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'Project Runway': Exit Q&A with latest castoff

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Barbara Nitke/NBC

Last night on Project Runway, the top five designers — Kenley, Jerell, Korto, Leanne, and Suede — put together looks for one another, inspired by musical genres from punk to country. Suede, who created a patchwork vest and low-cut T-shirt with skintight pants for Jerell, got the boot. The judges said it just wasn’t enough. How does he feel? He called up EW.com to talk about that, the heinousity of Kenley’s spat with Tim Gunn, and that whole talking-in-third-person thing.

ENTERTAINMENT WEEKLY: Was it strange to actually be on the runway rather than on the sidelines in last night’s episode?

STEPHEN ”SUEDE” BAUM: Well, I modeled when I was in high school, so that brought back memories from long ago. But no, it was actually really fun. I think you could tell I had a good time.

I could! You were really working it up there.

I was working it for Korto. I think I have a career in modeling. [Laughs]

So let’s talk about the look you created for Jerell. Do you think Jerell’s personal style did affect what you put together? It did have a sort of Jerell-ness to it.

Of course it did. He was my client. Shame on me if it didn’t have a Jerell style because I was designing for him. The one thing he did say to me was, when I was making the tank top, that it be very low-cut. He calls them ”man dresses.” I prefer to call it a deep V because that’s a little more masculine. But it was designed for him, so it should reflect his personal taste. I loved what I created for him.

If you had the chance, would you have changed anything? Would you have amped up something here or there?

I mean, of course, I would have loved to make it to the top three. But in hindsight, if I had known what the judges were looking for, if they wanted something a little more over-the-top, of course I would have. I’m not a fool. But if they’d said, ”We want something over-the-top,” I totally would have taken it over-the-top.

That’s a hard balance to find. I’ve talked to all the previous contestants and they always say, ”We never know what the judges want.”

You don’t. You really don’t. The reality is that I was true to what I believe and what I think is smart for a rocker look today. I think that if you turn on MTV, you go to any show to see Chris Daughtry, they’re not showing in some kind of costumey thing. They’re showing up in jeans and a T-shirt. They’re showing up in something that looks nice but isn’t necessarily costumey. It’s something they could go out and buy. So I stayed true to myself and what I think rockers look like today. If I designed for a woman, I think the outfit would have been different, a little more flamboyant, because you can get away with that with them. But not for guys.

And didn’t you say something about not wanting it to be ’80s or something?

Yeah. Jerell was talking about doing Kiss, you know, 1980, and he wanted vinyl, flames, a cape. And seriously? That could have gotten me killed. But now, after what they said last night, maybe that is what they wanted.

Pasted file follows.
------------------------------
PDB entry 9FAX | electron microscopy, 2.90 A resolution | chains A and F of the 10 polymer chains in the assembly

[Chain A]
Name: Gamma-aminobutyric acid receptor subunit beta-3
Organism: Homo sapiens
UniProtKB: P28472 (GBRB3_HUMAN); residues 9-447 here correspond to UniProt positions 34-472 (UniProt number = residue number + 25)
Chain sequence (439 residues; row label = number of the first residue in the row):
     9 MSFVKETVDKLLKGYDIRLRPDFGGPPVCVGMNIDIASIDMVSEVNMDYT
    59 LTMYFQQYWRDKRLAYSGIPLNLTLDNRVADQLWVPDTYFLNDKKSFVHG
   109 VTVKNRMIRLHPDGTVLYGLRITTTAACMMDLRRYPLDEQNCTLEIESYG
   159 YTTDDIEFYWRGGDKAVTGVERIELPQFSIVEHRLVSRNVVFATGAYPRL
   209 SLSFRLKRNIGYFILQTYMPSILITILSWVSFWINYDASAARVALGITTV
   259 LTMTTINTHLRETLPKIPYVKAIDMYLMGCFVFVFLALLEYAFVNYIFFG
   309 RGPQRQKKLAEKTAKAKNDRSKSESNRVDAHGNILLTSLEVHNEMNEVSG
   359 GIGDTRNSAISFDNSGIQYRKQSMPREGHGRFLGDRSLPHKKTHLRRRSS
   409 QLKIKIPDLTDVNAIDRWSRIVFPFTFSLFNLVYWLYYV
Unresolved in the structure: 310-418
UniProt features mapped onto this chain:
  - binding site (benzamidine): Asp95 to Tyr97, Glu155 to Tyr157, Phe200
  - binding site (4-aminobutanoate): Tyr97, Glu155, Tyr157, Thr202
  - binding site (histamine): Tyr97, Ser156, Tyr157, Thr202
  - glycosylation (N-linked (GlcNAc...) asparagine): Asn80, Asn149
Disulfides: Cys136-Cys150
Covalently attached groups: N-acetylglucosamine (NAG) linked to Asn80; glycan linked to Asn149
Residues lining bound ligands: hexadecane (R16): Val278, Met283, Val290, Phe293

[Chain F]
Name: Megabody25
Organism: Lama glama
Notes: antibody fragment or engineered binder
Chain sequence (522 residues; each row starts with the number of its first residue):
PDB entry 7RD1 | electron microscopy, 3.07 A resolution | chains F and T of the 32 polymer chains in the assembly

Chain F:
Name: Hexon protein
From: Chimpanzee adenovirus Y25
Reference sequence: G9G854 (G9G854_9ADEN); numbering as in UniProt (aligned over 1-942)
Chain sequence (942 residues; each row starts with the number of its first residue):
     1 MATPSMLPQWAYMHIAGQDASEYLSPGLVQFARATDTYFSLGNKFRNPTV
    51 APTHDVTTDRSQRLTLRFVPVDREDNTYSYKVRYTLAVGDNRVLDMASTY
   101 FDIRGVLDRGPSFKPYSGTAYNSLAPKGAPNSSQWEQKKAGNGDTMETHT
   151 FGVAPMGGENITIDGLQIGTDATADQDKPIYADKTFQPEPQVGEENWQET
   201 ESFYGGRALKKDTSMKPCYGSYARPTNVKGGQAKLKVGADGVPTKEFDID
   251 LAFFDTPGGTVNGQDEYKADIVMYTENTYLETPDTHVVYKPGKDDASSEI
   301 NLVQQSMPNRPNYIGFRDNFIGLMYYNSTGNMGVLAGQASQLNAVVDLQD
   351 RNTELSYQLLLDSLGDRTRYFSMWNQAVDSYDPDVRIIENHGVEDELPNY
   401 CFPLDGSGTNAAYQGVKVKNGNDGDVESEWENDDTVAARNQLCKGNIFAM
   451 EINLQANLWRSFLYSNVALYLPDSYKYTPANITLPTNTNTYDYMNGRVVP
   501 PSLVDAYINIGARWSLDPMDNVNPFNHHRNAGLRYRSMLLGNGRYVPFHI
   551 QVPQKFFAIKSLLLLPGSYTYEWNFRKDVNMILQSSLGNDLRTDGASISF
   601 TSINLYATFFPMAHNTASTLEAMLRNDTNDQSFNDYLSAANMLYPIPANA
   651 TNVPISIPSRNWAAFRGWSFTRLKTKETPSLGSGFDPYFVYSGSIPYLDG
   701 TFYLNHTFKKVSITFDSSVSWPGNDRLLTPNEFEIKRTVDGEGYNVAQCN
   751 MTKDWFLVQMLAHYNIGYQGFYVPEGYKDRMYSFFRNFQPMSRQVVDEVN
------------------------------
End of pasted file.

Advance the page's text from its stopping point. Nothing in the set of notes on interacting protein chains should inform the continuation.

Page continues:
NEXT PAGE: Suede talks more about the difficult challenge and designer sabotage

ENTERTAINMENT WEEKLY: So do you think this assignment was challenging enough for a top five? What made it or didn’t make it so?

SUEDE: I think it definitely was challenging since we were designing for each other. Even Jerell commented on the show that he was thinking about sabotaging. So you have that element where you have to worry about that. And then you have the element where not only are you designing for someone else, but someone else is designing for you. Meanwhile you need to be working and they need to be fitting you. And on top of that, there’s this musical genre you’re supposed to be designing for that you may not have ever done. And let’s face it, I would have loved to have done punk rock, because…just the color I could have thrown into it. Korto did an amazing job without color, other than the color in my hair, which isn’t a surprise. And, like, Leanne doing country for Korto, that was a stretch, and Leanne wearing hip-hop. So we were all challenged at every level.

Do you think Leanne sabotaged Kenley with her walk on the runway? I feel like she wasn’t into it so much.

Well, Kenley had originally asked her to do that. But that’s not who Leanne is. She’s very quiet. I think she was trying to do what I did, naturally. But I don’t think Leanne really believed in the outfit that much. But that’s a question you have to ask her.

Yeah, it’s weird. Usually you can kind of tell who’s going to be auf’d, because the episode is edited to tell one person’s story more. So last night it seemed like Kenley’s night. So did you feel like you got your story night?

Oh, totally. I’ve gotten so much coverage; I can’t leave my house without getting noticed.

NEXT PAGE: The auf’d designer talks about his fans and what’s up with Suede talking in the third person

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ENTERTAINMENT WEEKLY: So, what do people say when they come up to you?